Kipchoge falls 26 seconds short of 1st sub 2-hour marathon

Kipchoge falls 26 seconds short of 1st sub 2-hour marathon

MONZA, Italy — Eliud Kipchoge was 26 seconds from making history on Saturday but the Olympic champion finished just short of becoming the first person to run a marathon in less than two hours.

Kipchoge ran the 26.2 miles (42.2 kilometres) around an oval track in an impressive 2 hours, 25 seconds, smashing Dennis Kimetto’s world mark of 2:02:57 by 2 1/2 minutes and raising hopes that one of world sport’s most famous barriers can be broken.

“We are human,” Kipchoge said. “I am happy that I’ve reduced by 2 1/2 minutes the world record.”

The Kenyan added: “We are going up the tree … I have lifted a branch and I am going onto the next one. This is not the end of the attempt of runners on two hours.”

Widely considered the best marathon runner in the world, Kipchoge did break his personal best time of 2:03:05, which was set at the London Marathon last year. Kimetto set the world mark in Berlin in 2014.

Organizers first listed Kipchoge’s time as a second faster, then changed it to 25 seconds off the 2-hour mark.

“I rank this as the highest-ever performance in my life,” Kipchoge said. “The aim of ‘Breaking2’ was to pass the message that running less than two-hour marathon is possible. That message is really special to me.”

It wasn’t a road race, with runners completing 17.5 laps around the 1.5-mile Monza Formula One track. The Breaking2 project was held on the 63rd anniversary of Roger Bannister breaking the four-minute mile in 1954.

Kipchoge’s time didn’t go down as an official world record, sanctioned by the IAAF, due to variables like pacers entering mid-race and drinks being given to runners via mopeds.

And, after three years of planning, Nike’s audacious attempt at breaking the two-hour barrier remained just that, despite the aid of a shoe that its designers say will make runners four per cent more efficient.

“I’ve been part of many races over my career at Nike. I’ve seen the magic of gold shoes and swift suits. I’ve seen iconic athletes leave it all on the track,” Nike CEO Mark Parker said. “But I’ve never seen anything like what we saw today.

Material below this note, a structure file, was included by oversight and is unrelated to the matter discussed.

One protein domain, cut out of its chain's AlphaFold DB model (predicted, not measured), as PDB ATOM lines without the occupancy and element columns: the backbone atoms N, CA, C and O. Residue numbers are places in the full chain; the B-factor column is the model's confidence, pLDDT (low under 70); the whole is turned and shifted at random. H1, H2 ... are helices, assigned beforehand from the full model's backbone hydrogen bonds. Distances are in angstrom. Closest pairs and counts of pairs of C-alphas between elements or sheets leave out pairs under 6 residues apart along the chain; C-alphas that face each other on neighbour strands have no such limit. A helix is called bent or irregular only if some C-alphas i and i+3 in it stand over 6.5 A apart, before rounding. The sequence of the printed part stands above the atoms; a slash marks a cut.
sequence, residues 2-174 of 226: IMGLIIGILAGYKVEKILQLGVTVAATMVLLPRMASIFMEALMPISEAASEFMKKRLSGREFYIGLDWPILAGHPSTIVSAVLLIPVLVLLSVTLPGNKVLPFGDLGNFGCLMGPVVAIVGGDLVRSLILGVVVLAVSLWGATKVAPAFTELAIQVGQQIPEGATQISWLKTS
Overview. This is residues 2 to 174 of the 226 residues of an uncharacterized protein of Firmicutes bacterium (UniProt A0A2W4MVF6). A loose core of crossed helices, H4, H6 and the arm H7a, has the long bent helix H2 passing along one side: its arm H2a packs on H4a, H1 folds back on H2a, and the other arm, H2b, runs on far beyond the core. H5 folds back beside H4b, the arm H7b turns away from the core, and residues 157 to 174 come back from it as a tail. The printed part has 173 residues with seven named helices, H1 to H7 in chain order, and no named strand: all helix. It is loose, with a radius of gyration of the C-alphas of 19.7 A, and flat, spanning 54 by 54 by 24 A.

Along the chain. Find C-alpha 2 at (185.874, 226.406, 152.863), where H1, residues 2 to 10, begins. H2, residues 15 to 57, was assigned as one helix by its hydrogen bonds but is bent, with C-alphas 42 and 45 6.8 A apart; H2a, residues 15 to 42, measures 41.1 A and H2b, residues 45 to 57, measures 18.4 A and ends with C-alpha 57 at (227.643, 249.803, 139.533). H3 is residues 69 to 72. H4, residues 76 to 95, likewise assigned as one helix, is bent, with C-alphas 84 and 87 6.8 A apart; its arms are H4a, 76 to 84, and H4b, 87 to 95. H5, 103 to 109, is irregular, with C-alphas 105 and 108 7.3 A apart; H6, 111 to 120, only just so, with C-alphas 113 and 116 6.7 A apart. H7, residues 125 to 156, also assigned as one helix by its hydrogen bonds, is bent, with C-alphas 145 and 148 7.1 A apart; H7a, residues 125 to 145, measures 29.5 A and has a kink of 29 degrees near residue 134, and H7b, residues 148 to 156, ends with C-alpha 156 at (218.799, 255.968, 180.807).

“Today, millions of people around the world watched as running history was written. At Breaking2, Eliud Kipchoge ran 26.2 miles faster than any human ever … This achievement represents more than a race. It’s a moment of global inspiration that will encourage every athlete, in every community, to push the limits of their potential.”

The Monza track was selected after extensive research that included average temperature, air pressure and wind levels.

Two-time Boston Marathon winner Lelisa Desisa, from Ethiopia, and Eritrean half-marathon world-record holder Zersenay Tadese were also part of the attempt, which started at 5:45 a.m. local time, but finished well off the pace.

Desisa was dropped after 50 minutes, with Tadese falling back shortly afterwards. The duo still completed the marathon with Tadese shaving nearly four minutes off his personal best with a time of 2:06:51. Desisa finished in 2:14:10.

That left just Kipchoge chasing the landmark time.

The 32-year-old continued in his trademark relaxed style and passed the halfway mark in 59:54, but his average pace of 4:36 per mile was just not enough, despite his final sprint to the tape.

Kipchoge would have needed an average of less than 4:35 per mile — an improvement of about seven seconds per mile on Kimetto’s record, or around 2.5 per cent.

“I tried to maintain the pace,” Kipchoge said. “As a human you are not a machine so you cannot go 2.50 exactly, and those micro-seconds really have an effect.”

___

This story has been corrected to show that Kipchoge’s time was 2 hours, 25 seconds, after a change by organizers.

Daniella Matar, The Associated Press

Just Posted

Local boys raise money for sick children in unconventional way

Four local boys have found a way to use their passion for… Continue reading

Skid Steer stolen from Sparwood Transfer Station

Elk Valley RCMP are seeking the public’s assistance with a theft that… Continue reading

Golf pro has big plans for Sparwood Golf Course

Golf pro looks to a promising future for golf in Sparwood

Ghostriders show grit and tenacity

Hard work and heartbreak; a reoccurring theme in Fernie’s past two hockey… Continue reading

Fernie Swim team aims for Nationals

Aidan Chudleigh has high hopes for his swim team this year, and… Continue reading

VIDEO: Rare comic showing Superman’s 1st appearance to be auctioned

The 1938 comic features Superman hoisting a car over his head

Sparwood florist to compete nationally

The Maple Leaf Cup; where art and flower design meet under one… Continue reading

B.C. reporter reflects on covering Charles Manson

Charles Manson, leader of a murderous cult, died on Sunday at 83

ICBC overbilling for crash repairs not the problem, dealers say

Collision repair shops reject union claim of inflated costs

B.C. groups to address child sex abuse in sports

viaSport is organizing a full day of education in association with Canadian Centre for Child Protection and the Coaching Association of Canada.

Report sets exercise guidelines for young kids, including ‘tummy time’ for babies

Kids aged one to four should get at least three hours of physical activity throughout the day

Stampeders return to Grey Cup with 32-28 win over Edmonton Eskimos

The Stampeders will face the Toronto Argonauts next Sunday in Ottawa for the title

Nebraska approves TransCanada’s Keystone XL pipeline

Nebraska’s Public Service Commission approved TransCanada’s Keystone XL route in a close vote

B.C. VIEWS: China a better partner than U.S.

B.C. is slowly winning the softwood lumber war

Most Read